In autumn 2013, I have sowed some Monte Rosa OP seeds (128 from 5 fruits). The bush grows side by side with the centifolia, Tour de Malakoff whom I think, is known to be a tetraploid rose like many old garden roses. One plant among 7 seedlings obtained, and planted in 2014, had particular foliage while the others young plants had similar rugosa foliage like their mother. Moreover, it is only it that has flowered this summer (2015), but it is non-remontant. I think Tour de Malakoff is the father of this seedling (?!). As you can see on the photos below, it is a nice plant with the reddish small thorns, stipules and petioles, and it has a darker tone in the center of the flowers. This seedling seems to have inherited a variable tone and the nearly thornless stems similar at Tour de Malakoff. These later also, become purplish at the end of the season. This color of the stems is intriguing and probably come from the unknown background of Tour de Malakoff or Monte Rosa…? The foliage is a mix between both parents and the fruits, typical of rugosa, inherited from Monte Rosa. Can we really deduce, with these observations about this lucky seedling, that Tour de Malakoff could be the pollinator?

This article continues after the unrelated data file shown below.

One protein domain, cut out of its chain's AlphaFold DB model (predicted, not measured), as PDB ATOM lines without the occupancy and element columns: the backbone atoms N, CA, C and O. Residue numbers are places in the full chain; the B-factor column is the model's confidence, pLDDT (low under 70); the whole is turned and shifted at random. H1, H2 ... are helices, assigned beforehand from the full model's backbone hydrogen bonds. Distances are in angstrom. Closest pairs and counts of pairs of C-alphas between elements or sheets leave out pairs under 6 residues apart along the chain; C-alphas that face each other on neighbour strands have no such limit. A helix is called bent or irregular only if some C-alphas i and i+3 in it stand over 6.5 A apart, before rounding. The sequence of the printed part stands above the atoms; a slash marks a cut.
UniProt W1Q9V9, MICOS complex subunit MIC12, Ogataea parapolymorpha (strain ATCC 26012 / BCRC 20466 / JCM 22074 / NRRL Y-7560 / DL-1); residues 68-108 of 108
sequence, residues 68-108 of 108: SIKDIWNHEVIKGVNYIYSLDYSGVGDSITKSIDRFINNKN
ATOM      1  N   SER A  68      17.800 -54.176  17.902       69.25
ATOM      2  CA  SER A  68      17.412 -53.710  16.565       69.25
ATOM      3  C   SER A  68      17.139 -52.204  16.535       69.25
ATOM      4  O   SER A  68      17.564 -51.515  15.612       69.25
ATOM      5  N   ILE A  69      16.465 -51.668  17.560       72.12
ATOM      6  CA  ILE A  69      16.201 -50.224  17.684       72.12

Because of this unexpected seedling, I have tried to pollinate Monte Rosa with the pollen of, another old garden rose tetraploid, James Mason with some results (3 fruits = 77 seeds). I have used also the same pollen this summer, on Roseraie de l’Haÿ (3 fruits = 113 seeds) and King J (3 fruits = 95 seeds), nice surprise also! Now, I must wait until next spring to see if something will happen with these sowings…!?